Start them up: Business grads get first-hand look at what’s out there for budding entrepreneurs

Start them up: Business grads get first-hand look at what’s out there for budding entrepreneurs

byline: Martin Cash

It was a street-level demonstration of the vibrancy of the Winnipeg entrepreneurial ecosystem.

On Friday, two busloads full of 80 new business-school grads from the University of Manitoba and Red River College toured some of the city’s startup hot spots.

The second-annual CEO Manitoba Start-Up Crawl 2014 — which doubled in size this year from one busload to two — was designed as a way to get would-be entrepreneurs introduced to the opportunities and support systems that are out there for young people thinking about starting their own business.

Throughout the day, they were hosted by some of the city’s business leaders, including senior executives from National Leasing Inc., the premier sponsor.

They toured the Asper School of Business at the U of M, business incubators the Eureka Project and the Manitoba Technology Accelerator and AssentWorks/Ramp-Up Manitoba, the maker-space that is becoming a hub for the growing startup  community in Winnipeg.

Mohammad Almaleki, a second-year Asper School student, who is this year’s president of the Collegiate Entrepreneurs Organization (CEO) Manitoba — one  of the event organizers — said there is a lot of real enthusiasm for the event.

“This trip is an attempt to inspire students to start their own businesses and also show them where the resources are and where the people are who could help them take their ideas into actual functioning businesses,” he said.

While that may sound like a nice idea that may not really translate into reality, there really is a bustling array of supports that now function well in the city.

The sponsors for the day include the schools, Innovate Manitoba, the province, the Winnipeg Chamber of Commerce and the Canadian Youth Business Foundation, whose local office, headed by Joelle Foster, recently funded its 100th business in the last three years.

Scott MacAulay, entrepreneurship researcher and instructor at RRC and one of the inspirational leaders of the event, said the pieces are in place now so young people can move through the ecosystem quickly.

“This is the next cadre of entrepreneurs running through,” MacAulay said.

“The innovation ecosystem is exploding. It’s really coming together.”

By showing students at an early stage the kind of support and mentors that are out there, it will hopefully lead to more successes and a healthier business environment with increasingly more opportunities for young graduates.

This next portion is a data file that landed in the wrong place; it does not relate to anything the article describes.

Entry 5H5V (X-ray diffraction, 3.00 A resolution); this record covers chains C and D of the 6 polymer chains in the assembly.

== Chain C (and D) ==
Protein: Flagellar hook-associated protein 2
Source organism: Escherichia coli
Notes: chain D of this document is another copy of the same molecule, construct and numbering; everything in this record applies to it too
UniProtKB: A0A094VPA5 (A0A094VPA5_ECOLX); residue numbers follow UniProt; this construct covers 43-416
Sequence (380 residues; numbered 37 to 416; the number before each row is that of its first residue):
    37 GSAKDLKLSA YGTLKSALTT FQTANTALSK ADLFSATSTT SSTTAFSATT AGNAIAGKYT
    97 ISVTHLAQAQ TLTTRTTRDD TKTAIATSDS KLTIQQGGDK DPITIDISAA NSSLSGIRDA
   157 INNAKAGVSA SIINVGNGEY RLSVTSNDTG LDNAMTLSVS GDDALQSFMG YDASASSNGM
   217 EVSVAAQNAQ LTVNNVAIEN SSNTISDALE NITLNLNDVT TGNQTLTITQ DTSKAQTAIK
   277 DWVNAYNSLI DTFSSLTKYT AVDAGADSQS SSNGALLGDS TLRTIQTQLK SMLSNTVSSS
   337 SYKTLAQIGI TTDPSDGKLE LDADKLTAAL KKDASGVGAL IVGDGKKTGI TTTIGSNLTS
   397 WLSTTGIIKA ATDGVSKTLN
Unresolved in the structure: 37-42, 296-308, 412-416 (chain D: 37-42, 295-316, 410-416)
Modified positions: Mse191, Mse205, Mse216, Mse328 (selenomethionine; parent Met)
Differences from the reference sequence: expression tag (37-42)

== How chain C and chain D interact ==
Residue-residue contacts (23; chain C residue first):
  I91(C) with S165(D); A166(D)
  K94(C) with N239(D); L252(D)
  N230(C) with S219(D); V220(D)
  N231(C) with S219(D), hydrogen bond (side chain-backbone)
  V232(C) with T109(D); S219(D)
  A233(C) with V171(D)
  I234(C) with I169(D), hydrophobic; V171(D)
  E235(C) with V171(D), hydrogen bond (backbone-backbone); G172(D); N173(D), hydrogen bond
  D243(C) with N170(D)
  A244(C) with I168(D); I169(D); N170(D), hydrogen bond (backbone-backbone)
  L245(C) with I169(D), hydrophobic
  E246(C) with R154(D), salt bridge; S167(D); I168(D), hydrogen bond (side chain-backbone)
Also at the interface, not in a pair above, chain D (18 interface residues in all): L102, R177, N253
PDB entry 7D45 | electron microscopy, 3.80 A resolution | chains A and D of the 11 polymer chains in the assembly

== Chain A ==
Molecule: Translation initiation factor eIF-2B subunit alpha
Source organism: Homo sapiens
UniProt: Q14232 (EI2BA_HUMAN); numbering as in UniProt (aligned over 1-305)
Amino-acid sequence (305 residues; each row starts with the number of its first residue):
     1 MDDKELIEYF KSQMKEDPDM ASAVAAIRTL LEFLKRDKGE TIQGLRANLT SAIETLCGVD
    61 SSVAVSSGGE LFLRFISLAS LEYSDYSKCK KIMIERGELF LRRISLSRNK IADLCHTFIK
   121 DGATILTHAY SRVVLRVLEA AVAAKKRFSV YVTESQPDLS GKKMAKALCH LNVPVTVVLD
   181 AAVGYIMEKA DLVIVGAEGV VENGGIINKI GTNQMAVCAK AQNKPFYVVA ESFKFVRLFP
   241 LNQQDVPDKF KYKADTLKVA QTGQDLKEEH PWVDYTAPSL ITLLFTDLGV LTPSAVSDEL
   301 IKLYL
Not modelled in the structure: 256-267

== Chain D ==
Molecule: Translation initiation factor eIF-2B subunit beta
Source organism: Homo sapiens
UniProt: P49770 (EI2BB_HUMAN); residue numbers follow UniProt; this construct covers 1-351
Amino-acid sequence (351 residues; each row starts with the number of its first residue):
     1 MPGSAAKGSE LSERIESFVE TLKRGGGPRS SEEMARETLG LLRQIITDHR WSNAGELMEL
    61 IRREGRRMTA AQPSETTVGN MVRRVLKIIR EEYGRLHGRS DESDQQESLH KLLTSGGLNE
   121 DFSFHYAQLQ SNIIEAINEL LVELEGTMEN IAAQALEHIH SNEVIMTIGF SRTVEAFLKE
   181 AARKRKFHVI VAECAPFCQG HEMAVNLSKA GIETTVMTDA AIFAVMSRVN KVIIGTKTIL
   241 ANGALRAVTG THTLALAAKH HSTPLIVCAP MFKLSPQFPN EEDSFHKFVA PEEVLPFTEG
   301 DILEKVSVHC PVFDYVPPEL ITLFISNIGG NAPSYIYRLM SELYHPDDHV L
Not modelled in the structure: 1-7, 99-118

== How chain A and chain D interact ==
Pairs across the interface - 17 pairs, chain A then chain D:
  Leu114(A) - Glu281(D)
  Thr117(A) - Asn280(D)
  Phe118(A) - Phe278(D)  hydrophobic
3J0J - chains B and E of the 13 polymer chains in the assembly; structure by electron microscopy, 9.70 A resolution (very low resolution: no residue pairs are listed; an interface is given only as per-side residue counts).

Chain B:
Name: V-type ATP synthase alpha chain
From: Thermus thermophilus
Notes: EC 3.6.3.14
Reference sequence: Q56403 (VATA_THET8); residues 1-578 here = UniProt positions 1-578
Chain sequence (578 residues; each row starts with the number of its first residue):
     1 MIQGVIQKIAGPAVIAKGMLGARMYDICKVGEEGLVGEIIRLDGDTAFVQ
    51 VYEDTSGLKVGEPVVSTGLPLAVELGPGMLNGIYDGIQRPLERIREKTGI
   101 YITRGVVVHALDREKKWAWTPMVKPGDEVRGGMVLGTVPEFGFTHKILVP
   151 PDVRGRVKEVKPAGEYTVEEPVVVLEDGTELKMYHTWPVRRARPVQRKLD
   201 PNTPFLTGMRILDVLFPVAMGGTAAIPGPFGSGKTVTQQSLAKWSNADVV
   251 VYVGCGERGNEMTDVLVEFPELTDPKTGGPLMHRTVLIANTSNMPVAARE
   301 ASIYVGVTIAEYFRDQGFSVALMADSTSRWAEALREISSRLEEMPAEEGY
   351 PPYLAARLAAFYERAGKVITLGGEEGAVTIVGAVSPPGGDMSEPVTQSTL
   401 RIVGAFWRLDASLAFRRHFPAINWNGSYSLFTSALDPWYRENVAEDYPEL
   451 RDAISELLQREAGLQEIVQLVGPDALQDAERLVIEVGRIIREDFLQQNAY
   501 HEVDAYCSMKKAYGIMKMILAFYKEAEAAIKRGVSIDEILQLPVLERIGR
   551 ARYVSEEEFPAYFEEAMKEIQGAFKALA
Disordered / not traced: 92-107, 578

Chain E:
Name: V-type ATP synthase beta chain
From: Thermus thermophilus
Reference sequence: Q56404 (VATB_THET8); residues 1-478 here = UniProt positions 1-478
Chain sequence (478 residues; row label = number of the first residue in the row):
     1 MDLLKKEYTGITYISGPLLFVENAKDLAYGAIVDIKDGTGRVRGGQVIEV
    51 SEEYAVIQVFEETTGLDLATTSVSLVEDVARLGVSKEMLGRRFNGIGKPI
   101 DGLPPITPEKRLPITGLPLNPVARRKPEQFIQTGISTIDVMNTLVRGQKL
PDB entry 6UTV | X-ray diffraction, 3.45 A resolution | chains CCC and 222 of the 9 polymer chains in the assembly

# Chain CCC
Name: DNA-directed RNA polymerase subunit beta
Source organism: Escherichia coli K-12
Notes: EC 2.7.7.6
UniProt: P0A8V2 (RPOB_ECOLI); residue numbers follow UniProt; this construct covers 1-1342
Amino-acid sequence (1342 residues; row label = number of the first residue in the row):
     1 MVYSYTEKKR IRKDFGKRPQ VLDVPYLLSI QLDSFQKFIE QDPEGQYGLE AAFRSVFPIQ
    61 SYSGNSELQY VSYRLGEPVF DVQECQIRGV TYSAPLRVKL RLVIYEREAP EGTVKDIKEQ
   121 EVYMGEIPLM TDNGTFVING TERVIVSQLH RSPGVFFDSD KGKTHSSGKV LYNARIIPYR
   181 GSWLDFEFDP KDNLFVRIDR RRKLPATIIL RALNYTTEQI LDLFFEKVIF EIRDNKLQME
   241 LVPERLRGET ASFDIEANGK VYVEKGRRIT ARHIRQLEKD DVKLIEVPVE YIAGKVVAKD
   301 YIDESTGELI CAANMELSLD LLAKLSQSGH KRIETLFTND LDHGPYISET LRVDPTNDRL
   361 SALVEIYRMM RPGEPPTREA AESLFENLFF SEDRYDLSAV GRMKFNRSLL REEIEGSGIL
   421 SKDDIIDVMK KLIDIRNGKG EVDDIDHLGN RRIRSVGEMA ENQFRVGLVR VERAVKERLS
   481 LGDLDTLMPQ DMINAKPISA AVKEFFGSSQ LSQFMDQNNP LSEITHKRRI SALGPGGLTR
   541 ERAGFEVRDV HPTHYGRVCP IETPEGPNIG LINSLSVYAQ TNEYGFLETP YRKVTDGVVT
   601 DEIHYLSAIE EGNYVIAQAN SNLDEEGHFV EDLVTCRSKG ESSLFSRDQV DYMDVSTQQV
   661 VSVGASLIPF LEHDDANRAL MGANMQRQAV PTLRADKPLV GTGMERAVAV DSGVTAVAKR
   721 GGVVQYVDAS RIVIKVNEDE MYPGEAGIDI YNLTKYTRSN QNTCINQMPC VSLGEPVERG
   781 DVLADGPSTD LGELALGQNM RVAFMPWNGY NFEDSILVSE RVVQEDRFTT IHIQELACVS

“These students inject a massive amount of young, eager entrepreneurs into the system,” he said.

Then there are CYBF loans and small-business loans from the likes of the RBC and BDC and then on to angel investors and bigger money.”

Of course, none of that is ever easy and typically won’t work very well if there’s no passion involved. The bus crawl is a way to help ease that passion out.

“The main mission is to remove the ambiguity and fear that comes with starting a business,” Almaleki said. “A lot of students want to be entrepreneurs, and Winnipeg has some of the most brilliant entrepreneurial minds in Canada. What holds us apart is the fear of the unknown — where do you get the money, how do you arrange office space?”

The bus crawl is a way to provide some entry into that world.

At AssentWorks, young entrepreneur Matt Olson, who designs and makes snowboards, casually told the students about the array of laser cutters and 3D printers at the disposal of members of the innovative maker-space.

“This place is amazing,” said Hayley Johnston, who graduated from Asper School last year and has a few ideas for her own businesses.

“I joined AssentWorks last month. Now that I have graduated, it’s something I want to immerse myself in.”

Pablo Steinberg, a 40-year-old student at RRC’s international business program, said, “The whole day is about the possibility of connecting with the right people in the right environment to incubate your idea.”

Steinberg, who moved to Winnipeg from Argentina 10 years ago, said there really is an atmosphere in Winnipeg that makes it seem possible to launch an idea into a business.

“It’s exciting to be able to get to know the people that have the energy and resource to help implement a business idea,” he said.

Winnipeg Free Press | Winnipeg, Manitoba